With some 75 million young people in the developing world unemployed and hundreds of millions more underemployed, youth employment is one of this century’s most pressing problems. Every year, 20 million young people enter the labor force in Africa and Asia alone. In the Middle East and North Africa, 80 percent of young workers work in the informal sector. One in four young people globally cannot find work for more than US$1.25 a day. Yet global growth and poverty reduction over the next 15 years will be driven by today’s youth.
So join us to discuss "what works," and what’s needed, to increase youth employability. Discuss what packages of interventions, public and private, are needed to make a dent in this issue. Let’s break down the elements of a successful skills development strategy and share examples of policies across sectors—and across countries and contexts. We look forward to discovering and discussing global innovations and new initiatives enabling youth to improve their own economic livelihoods.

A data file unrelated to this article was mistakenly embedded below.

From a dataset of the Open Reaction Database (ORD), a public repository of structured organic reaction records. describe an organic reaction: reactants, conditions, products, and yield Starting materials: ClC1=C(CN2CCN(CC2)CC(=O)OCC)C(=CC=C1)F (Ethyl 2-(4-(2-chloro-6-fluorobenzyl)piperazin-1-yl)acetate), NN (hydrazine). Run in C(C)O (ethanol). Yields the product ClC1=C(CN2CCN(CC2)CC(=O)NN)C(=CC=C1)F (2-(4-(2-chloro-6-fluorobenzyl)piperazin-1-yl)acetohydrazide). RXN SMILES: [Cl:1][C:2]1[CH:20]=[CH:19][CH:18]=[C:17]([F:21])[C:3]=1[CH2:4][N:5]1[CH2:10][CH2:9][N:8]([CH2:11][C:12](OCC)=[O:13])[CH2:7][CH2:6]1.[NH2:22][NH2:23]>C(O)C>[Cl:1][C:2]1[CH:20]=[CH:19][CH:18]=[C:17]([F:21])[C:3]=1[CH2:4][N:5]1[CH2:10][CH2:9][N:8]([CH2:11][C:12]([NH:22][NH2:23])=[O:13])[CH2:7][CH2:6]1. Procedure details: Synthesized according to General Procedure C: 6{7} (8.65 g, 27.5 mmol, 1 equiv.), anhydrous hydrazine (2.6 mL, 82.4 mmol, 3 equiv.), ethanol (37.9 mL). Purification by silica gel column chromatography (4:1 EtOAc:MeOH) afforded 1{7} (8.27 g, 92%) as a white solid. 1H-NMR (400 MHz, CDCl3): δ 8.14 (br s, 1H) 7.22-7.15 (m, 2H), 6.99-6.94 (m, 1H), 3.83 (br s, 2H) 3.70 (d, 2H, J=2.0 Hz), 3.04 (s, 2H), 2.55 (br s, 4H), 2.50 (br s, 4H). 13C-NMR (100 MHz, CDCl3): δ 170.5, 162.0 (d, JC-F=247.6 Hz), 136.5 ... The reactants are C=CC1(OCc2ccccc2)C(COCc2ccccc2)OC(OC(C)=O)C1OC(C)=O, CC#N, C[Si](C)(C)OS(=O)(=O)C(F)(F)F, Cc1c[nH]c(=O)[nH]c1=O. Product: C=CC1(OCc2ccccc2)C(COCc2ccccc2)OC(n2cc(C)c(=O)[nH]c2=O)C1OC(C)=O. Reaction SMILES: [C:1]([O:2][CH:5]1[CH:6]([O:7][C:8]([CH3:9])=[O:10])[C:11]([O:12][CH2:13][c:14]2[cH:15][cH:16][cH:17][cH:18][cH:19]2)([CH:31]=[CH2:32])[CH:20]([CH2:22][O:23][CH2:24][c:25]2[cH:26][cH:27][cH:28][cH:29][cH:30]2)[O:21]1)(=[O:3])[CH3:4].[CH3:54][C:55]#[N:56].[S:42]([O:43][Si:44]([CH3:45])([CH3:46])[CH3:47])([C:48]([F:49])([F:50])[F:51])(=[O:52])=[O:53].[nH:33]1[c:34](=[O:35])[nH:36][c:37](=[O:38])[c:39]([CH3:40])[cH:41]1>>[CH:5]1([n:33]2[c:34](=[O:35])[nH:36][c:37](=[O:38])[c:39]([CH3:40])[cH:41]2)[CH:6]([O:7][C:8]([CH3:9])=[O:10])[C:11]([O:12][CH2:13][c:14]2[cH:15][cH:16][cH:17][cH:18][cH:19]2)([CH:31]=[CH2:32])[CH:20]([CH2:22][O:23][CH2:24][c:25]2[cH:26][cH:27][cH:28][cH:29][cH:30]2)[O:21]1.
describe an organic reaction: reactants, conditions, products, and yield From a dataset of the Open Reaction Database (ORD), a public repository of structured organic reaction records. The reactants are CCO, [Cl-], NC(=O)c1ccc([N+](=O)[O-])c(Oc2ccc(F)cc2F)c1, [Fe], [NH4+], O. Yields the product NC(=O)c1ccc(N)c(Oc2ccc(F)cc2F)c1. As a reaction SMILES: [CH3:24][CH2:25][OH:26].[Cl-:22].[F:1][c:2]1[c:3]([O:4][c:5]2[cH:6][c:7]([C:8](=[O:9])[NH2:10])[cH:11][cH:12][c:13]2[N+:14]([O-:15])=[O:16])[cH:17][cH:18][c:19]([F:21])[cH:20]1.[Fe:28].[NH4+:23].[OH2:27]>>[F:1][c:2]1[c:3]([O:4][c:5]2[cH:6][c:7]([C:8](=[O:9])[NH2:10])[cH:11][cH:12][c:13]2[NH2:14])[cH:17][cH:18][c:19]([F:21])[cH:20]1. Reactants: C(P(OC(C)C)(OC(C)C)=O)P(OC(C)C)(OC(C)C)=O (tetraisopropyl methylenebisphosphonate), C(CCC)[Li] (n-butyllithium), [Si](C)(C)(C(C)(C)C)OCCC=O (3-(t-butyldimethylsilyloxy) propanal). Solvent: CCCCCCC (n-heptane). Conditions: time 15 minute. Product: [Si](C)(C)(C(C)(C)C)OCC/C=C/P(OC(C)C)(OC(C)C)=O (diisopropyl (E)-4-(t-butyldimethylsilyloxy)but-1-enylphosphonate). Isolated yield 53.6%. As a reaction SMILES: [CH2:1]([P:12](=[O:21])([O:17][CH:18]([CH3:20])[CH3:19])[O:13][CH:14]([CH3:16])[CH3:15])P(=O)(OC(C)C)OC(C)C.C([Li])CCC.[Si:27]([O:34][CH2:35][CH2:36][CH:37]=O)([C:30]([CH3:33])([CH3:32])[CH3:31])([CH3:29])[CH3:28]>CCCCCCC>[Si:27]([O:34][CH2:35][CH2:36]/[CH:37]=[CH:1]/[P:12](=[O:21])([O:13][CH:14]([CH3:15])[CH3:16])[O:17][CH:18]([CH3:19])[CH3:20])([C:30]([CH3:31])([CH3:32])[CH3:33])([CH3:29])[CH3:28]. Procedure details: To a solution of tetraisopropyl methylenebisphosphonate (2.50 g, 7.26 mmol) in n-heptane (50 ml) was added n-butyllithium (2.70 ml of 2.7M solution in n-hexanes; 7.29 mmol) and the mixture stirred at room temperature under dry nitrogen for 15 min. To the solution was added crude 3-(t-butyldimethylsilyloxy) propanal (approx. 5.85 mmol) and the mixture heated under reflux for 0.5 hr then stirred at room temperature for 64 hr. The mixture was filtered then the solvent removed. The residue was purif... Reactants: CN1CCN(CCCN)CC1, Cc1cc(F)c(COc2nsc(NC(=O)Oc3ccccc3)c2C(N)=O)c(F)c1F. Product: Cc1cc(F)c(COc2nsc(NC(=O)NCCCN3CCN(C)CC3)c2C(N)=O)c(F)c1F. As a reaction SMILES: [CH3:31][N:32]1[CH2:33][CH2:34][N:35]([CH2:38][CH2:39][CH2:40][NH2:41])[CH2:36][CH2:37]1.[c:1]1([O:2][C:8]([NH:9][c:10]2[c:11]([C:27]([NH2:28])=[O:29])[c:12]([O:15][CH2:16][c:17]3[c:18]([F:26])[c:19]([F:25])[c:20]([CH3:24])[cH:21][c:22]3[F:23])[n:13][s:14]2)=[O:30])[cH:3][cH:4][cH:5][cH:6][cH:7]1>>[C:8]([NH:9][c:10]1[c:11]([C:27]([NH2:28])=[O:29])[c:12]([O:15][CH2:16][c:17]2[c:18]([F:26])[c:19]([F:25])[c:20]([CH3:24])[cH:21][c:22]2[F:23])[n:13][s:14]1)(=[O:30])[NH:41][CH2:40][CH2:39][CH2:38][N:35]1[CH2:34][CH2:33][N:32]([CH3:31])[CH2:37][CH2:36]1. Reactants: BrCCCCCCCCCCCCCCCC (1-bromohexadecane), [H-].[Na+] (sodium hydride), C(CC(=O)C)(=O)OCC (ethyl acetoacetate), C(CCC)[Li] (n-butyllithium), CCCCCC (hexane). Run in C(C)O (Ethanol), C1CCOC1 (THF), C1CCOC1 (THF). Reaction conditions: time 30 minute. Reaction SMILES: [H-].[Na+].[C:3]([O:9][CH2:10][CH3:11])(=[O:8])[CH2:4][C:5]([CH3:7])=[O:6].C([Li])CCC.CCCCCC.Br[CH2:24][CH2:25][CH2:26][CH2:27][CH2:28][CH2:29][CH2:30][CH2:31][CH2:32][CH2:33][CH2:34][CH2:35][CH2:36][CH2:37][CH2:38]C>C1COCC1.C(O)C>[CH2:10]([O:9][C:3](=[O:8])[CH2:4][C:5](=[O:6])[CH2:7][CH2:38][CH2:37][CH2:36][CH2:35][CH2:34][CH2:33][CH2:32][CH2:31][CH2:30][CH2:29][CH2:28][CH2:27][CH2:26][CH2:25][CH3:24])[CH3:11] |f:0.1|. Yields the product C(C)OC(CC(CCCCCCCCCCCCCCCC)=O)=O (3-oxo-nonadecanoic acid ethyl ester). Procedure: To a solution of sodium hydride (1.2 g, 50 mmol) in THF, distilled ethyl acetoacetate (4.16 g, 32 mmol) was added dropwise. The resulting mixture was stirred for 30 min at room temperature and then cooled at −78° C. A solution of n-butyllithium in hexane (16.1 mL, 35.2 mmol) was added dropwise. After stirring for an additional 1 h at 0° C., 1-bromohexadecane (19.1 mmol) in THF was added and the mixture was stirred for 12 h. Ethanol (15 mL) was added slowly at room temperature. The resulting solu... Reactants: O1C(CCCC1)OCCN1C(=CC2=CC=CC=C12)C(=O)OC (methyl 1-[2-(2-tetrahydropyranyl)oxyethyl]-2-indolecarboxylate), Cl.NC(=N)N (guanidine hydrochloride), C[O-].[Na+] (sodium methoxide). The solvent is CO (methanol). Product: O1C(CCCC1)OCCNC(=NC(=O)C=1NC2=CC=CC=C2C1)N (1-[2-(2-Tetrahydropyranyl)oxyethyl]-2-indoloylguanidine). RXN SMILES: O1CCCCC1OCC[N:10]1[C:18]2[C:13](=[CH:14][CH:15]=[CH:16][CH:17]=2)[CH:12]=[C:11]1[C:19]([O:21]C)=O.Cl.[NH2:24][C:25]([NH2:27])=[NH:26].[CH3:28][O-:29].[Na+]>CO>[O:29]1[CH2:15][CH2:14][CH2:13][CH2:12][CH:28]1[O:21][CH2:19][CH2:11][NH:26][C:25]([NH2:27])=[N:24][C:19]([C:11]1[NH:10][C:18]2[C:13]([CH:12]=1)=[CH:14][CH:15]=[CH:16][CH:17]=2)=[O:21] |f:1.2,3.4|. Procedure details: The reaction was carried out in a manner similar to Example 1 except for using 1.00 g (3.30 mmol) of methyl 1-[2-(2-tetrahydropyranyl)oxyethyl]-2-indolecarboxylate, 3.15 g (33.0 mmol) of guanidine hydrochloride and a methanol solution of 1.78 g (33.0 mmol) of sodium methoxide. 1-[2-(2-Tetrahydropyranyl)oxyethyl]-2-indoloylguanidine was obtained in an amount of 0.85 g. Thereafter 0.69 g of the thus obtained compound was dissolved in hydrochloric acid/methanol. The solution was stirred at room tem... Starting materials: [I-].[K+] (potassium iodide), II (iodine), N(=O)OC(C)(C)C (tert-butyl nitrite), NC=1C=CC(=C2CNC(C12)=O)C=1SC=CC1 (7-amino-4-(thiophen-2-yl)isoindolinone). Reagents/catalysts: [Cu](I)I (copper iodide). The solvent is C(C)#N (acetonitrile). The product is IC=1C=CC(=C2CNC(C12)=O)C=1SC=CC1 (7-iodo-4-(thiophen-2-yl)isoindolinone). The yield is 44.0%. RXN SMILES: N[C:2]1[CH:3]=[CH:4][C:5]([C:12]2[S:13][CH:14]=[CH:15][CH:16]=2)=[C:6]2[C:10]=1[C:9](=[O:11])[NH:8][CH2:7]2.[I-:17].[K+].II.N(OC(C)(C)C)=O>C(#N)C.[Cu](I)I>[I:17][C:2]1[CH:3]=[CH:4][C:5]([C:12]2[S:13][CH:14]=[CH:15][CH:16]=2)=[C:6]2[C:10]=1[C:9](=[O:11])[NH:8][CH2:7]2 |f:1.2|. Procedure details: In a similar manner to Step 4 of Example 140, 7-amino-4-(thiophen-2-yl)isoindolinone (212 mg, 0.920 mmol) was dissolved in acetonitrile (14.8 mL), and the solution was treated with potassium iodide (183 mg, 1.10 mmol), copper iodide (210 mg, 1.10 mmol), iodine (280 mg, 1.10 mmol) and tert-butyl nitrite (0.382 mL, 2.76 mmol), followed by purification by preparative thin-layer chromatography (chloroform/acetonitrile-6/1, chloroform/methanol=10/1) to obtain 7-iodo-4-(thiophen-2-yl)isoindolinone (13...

Across the developing world, millions of people rely on the private sector for their daily water and sanitation needs. In the majority of cases, the providers of these essential services are not large multinational corporations, but local entrepreneurs operating on a small scale – businesses that see selling water and sanitation services to the poor as market opportunities like any other.
This conversation will look at the role of public-private partnerships in increasing access to affordable, reliable clean water and safe sanitation through small-scale providers. By sharing examples of what’s working, what’s not working, and what’s needed to scale up these innovative models of last-mile delivery of water and sanitation, we’re providing creative solutions with the potential to change people's lives.